Isonymic analysis of post-famine relationships in the Ards Peninsula, N.E. Ireland: Effects of geographical and politico-religious boundaries
Smith, M.T., Williams, W.R., McHugh, J.J. and Bittles, A.H. (1990) Isonymic analysis of post-famine relationships in the Ards Peninsula, N.E. Ireland: Effects of geographical and politico-religious boundaries. American Journal of Human Biology, 2 (3). pp. 245-254.
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During and in the decades after the Irish Famine of 1846 to 1851, the population of the Ards Peninsula, Co. Down, both declined in numbers and changed in its composition. In 1863 the surnames of all resident householders were collected as part of a national valuation. These data have been used to calculate random isonymy values between civil parishes and the resultant matrix plotted by nonmetric multidimensional scaling. The results revealed both a major geographical barrier to gene flow, and politico-religious boundaries in existence since the early 17th century. The inter-relationships between random isonymy, geographical distance, and religious denominational frequencies within the peninsula were investigated by multiple regression analysis. While geographical influences predominated over short and long distances, in the intermediate distance range religion played the dominant role. The net effect of these subdivisions, in combination with famine-associated population losses, would have been to reduce local effective population sizes significantly, thus enhancing the potential for genetic drift and random inbreeding.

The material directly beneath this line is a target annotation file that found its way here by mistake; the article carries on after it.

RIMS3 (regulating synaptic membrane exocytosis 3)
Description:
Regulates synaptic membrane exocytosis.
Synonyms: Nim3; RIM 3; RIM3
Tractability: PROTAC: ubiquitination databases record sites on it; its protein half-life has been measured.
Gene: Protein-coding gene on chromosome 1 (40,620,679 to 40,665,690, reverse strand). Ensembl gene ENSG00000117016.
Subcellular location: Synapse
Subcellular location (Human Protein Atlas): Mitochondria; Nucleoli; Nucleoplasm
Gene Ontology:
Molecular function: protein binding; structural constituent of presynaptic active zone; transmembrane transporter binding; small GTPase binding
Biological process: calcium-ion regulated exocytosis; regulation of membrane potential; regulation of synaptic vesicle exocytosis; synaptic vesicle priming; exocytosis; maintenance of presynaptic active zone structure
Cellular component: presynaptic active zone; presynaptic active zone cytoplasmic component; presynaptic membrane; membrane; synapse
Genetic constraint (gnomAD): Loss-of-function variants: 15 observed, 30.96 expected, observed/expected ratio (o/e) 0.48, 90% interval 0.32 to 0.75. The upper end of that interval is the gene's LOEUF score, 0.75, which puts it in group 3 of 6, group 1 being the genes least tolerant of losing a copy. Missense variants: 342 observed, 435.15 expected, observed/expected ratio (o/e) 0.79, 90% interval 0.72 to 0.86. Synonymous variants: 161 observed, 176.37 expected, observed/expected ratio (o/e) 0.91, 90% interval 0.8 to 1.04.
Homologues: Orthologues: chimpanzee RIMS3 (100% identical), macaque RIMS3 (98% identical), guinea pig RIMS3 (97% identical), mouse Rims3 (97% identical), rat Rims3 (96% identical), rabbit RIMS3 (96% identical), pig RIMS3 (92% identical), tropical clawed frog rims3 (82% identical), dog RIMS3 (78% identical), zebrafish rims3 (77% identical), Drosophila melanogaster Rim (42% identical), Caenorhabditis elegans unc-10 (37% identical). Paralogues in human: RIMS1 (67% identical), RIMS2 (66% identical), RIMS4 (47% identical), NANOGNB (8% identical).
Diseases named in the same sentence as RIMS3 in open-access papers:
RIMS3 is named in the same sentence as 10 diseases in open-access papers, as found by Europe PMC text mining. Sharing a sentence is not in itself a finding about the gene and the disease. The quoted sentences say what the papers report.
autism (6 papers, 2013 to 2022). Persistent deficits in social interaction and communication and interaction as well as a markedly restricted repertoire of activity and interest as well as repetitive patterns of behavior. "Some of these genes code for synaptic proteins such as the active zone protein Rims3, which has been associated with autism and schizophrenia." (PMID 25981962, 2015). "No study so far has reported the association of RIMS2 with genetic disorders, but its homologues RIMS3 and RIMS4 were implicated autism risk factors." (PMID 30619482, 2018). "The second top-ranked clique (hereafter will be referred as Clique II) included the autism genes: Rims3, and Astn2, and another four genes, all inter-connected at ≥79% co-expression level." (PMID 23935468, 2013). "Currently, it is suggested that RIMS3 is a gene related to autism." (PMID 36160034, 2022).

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|Copyright:||© 1990 Wiley-Liss, Inc.|
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